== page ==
Yawri Bay has rich tidal mudflats and mangroves, which are home to tens of thousands of birds for a third of the year. It supports a major local fishing industry.

Location of Yawri Bay

Found on the southwestern coast of Sierra Leone, this bay is about 60km southeast of Freetown. It is bounded by the Ribbi, Bumpe and Kagboro Chiefdoms of the Moyamba District, Southern Province and the southern coast of the Western Area Peninsula. The Yawri Bay is a shallow coastal wetland with a 9,100 ha expanse of intertidal mudflats that extends along 60 km of foreshore. The mudflats are backed primarily by mangrove swamp interlaced with a network of creeks stretching to 24,505 ha. It accounts for 14.3% of the total mangrove swamp in Sierra Leone (Chong, 1987).

Bird Island

Three rivers, Ribbi, Bumpe and Kagboro, each with its own estuary, flow into the Yawri Bay. The bay’s topography and location shelters it from the force of river flow and strong marine currents. It is therefore a suitable spawning and nursery ground for fish, which is one of the county’s most important marine resources. Mean annual rainfall is about 3,554mm. Temperature varies little with season; the mean daily range is 22-31 0C in the dry season and 23-27 0C in the rainy season. Relative humidity at 1500h runs between 60% and 80% annually.


TernsForty-six species of Palaearctic migrant birds are known to occur in the bay. Four of these species – Avocet, Lesser-crested Tern, Water Dikkop and the near-threatened Damara tern were first recorded for Sierra Leone at this site. The presence of the latter species has increased the conservation significance of the bay since this is now the westernmost record of the species in Africa. Most of the less common Palaearctic migrant waders found in the Sierra Leone River estuary also occur at this bay. An African Waterfowl Census (1994), covering about 60% of the bay recorded 15,070 waterbirds including 5000 Knots. The largest concentrations occur in the southern sector of the bay in the region of Kagboro creek, with major roost counts of cormorants and herons. Both Tye and Tye (1987) and Thompson and Wood (1991) estimated the bay to hold over 20,000 waders.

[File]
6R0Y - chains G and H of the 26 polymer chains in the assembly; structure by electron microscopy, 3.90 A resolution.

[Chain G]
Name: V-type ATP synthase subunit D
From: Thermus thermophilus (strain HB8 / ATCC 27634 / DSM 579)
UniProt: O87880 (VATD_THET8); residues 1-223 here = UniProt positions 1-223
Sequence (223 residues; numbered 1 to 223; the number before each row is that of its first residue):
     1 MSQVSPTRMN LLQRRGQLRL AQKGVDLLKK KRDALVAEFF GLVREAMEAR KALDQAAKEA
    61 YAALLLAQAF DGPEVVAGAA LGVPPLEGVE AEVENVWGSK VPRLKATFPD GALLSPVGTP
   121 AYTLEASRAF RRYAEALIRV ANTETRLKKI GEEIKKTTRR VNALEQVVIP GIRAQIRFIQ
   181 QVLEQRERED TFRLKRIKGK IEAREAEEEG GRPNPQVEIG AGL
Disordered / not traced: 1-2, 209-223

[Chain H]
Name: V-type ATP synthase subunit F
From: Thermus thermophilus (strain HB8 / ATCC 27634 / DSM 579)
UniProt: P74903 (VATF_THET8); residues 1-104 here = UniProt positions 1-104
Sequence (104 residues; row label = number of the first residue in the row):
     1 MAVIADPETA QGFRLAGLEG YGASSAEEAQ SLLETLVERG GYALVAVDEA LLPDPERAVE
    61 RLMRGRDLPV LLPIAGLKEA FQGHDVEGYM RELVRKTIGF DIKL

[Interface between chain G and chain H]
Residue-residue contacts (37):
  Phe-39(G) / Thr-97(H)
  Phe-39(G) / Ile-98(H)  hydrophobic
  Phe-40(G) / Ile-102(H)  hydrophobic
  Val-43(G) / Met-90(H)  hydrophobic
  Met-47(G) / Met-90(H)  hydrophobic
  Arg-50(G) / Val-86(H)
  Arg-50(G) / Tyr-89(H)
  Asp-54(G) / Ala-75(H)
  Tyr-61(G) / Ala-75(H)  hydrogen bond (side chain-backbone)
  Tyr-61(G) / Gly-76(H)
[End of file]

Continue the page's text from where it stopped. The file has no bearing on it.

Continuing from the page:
Mammals and other fauna

No survey on mammals has been carried out but there is evidence of the presence of the threatened African Manatee (Schwarz, 1992). Three species of game mammals inhabit the coastal forest including Maxwell Duiker (NT). Three species of marine turtles occur; Green, Loggerhead and Olive Riddle.

Access and Facilities 

The northern end of the bay is easily accessible via a newly constructed highway from Freetown. Rotifunk and Moyamba, 40 km and 60 km to the east respectively are the nearest big towns. The bay has relatively prosperous fishing companies especially at Tombo and Shenge, which supply most of the fish consumed in Freetown. There is also a viable local salt industry in the area. These activities provide employment opportunities for the local inhabitants. The bay also has great potential for ecotourism if carefully developed and managed.

Information provided courtesy of the Conservation Society of Sierra Leone